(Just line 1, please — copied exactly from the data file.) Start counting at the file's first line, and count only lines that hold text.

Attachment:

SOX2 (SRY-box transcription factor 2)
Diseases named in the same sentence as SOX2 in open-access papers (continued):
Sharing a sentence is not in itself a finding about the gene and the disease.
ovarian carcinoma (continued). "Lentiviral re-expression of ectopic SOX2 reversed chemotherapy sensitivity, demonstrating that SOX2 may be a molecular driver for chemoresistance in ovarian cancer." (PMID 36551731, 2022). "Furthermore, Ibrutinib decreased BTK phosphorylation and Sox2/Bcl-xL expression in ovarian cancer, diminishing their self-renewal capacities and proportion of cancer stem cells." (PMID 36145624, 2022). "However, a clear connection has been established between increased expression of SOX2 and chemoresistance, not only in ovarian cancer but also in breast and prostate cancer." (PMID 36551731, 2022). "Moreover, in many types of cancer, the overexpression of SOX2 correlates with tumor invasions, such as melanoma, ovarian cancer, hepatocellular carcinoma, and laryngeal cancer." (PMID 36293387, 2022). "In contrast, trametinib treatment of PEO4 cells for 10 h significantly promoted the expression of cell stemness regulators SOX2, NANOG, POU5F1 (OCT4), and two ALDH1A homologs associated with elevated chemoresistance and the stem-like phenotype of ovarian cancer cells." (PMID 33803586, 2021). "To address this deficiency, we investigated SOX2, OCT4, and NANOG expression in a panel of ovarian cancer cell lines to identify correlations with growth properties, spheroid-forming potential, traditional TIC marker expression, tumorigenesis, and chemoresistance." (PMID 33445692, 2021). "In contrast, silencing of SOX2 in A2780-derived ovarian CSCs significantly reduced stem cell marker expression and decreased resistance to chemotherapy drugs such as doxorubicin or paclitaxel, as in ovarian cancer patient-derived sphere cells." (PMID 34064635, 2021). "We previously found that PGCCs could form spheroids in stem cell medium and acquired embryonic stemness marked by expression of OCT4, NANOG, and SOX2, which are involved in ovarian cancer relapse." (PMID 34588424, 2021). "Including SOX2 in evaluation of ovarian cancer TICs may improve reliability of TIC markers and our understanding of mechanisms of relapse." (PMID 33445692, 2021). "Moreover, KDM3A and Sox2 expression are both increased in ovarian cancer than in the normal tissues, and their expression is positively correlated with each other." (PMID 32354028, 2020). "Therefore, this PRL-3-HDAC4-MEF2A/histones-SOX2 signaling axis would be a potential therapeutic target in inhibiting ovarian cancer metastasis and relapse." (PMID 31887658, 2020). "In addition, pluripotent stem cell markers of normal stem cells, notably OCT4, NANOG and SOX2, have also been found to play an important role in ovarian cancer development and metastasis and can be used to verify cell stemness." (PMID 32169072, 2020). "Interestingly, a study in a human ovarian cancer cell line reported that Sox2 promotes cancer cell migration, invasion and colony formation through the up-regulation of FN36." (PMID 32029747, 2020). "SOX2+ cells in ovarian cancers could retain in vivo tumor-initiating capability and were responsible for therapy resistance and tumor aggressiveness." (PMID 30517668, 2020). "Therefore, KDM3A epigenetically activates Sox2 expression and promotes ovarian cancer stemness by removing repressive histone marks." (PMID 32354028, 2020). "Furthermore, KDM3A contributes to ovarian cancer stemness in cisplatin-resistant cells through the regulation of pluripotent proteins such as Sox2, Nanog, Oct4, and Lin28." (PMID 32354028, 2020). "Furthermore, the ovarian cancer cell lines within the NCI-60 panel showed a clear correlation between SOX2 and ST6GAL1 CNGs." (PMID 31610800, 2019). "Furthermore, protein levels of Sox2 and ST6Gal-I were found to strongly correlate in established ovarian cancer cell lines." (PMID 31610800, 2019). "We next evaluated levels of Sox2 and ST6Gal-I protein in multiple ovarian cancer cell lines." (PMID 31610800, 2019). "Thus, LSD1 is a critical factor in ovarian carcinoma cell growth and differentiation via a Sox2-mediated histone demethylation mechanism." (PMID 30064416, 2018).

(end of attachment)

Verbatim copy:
SOX2 (SRY-box transcription factor 2)